Finding Puako Beach hidden amongst a residential community in the Puako Bay can be a challenge, as can accessing the beach itself. During high enough tides, it may be impossible to do so without getting wet. The reward for those who find this incredible Big Island secret beach, however, is one of the most postcard-perfect locations in all of Hawaii.

It should be noted that the experience is primarily a visual one, however. There is no real sand at Puako Beach, but rather large and uncomfortable clumps of coral. You are also almost in people’s backyards, which negates the feeling of having this enchanted place all to yourself even when no other people are present.

You will find parking for this secret beach along Puako Beach Dr in the north of Kona. There are a few different public access paths that provide access for the beach. Please use these rather than trespassing through people’s property.

24. Shoreline Park Beach

An aerial photo of the secret Big Island beach of Shoreline Park in South Kona.

If you decide to go on a Captain Cook Monument snorkel tour (which you absolutely should), you may actually notice this beautiful, remote beach as you make your voyage. The secret Big Island beach at Shoreline Park is not advertised or signed anywhere, but public access is always allowed.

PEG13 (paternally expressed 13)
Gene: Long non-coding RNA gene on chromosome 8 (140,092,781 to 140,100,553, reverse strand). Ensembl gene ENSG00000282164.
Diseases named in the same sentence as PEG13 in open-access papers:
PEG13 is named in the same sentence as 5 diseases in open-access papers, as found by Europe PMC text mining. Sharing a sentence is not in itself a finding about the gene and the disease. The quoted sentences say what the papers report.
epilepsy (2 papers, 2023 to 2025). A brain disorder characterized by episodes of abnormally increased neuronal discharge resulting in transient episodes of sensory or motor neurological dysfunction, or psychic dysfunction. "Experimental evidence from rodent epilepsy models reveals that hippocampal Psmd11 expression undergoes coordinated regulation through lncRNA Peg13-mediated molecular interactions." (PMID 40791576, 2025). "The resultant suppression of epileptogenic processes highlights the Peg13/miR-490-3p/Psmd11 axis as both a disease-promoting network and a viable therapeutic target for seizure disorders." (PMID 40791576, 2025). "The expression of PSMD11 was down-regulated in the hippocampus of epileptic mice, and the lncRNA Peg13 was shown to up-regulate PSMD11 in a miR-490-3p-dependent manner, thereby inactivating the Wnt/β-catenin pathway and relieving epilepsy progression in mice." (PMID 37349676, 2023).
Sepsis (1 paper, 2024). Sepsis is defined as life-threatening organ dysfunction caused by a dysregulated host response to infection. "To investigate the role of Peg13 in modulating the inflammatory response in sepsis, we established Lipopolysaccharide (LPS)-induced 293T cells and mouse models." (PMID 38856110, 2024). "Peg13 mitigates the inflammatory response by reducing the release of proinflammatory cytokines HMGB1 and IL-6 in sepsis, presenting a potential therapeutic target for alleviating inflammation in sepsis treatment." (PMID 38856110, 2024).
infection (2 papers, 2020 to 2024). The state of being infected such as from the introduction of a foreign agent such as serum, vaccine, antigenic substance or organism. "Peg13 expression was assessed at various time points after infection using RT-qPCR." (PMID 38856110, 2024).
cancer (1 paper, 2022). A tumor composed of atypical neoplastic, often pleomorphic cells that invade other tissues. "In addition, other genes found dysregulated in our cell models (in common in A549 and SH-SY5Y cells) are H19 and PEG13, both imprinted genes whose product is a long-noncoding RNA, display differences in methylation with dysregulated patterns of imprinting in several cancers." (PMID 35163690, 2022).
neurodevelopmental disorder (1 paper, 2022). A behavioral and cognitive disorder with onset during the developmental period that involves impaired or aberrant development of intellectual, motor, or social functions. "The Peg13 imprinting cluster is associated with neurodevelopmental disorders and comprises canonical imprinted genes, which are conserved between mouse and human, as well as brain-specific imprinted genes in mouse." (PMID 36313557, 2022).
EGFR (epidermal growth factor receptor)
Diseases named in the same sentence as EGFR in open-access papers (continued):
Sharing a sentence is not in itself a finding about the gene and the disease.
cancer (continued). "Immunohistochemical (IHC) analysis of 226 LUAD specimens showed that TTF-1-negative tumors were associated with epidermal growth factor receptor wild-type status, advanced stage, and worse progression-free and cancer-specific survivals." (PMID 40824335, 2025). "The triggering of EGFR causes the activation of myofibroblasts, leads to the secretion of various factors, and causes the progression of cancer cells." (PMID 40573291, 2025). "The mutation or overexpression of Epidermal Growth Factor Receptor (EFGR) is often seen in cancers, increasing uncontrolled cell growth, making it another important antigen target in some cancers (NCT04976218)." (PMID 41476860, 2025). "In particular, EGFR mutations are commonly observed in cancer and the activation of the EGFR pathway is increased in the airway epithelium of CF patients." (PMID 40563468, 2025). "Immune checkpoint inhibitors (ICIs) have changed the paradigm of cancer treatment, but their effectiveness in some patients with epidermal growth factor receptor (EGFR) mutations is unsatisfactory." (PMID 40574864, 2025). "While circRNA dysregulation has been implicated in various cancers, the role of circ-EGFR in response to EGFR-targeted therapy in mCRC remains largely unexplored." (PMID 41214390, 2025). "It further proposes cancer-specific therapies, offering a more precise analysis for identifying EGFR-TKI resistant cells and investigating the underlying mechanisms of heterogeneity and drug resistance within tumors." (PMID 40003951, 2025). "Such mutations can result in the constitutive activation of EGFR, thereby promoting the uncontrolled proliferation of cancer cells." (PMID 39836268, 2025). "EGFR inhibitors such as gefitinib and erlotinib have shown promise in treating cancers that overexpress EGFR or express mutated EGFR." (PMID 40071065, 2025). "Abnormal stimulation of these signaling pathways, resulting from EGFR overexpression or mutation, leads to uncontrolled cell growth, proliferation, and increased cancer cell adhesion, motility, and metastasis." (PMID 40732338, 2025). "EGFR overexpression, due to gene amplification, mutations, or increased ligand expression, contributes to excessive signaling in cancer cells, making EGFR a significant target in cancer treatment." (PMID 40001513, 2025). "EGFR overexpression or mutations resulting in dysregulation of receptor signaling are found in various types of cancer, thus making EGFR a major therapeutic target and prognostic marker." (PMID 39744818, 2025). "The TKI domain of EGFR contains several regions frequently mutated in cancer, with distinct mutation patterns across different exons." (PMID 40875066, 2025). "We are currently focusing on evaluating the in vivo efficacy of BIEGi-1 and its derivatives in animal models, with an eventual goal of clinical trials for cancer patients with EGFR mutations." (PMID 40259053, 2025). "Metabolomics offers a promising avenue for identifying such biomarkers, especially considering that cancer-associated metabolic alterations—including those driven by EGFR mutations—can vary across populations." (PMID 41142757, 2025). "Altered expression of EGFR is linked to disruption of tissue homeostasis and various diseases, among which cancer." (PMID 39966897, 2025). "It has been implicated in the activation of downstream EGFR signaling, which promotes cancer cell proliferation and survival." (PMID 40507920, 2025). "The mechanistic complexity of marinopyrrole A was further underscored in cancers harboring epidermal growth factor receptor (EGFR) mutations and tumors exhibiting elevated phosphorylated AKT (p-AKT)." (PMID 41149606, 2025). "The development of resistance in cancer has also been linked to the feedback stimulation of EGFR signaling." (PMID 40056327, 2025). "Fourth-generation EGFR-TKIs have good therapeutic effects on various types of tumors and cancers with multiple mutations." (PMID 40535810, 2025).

Google Maps will direct you properly to your destination where you are unlikely to see another soul, save for the occasional golfer coming through. The sand is coarse and the ocean is inaccessible, but somehow there is a truly magical energy found in the isolation of Shoreline Park.

25. Mau’umae Beach

Looking back at Mau'umae Beach on Big Island Hawaii from a drone.

Rounding out the Top 25 Best Beaches on Big Island of Hawaii is one final secret beach hidden away between the two more famous attractions of Spencer Beach Park and Mauna Kea.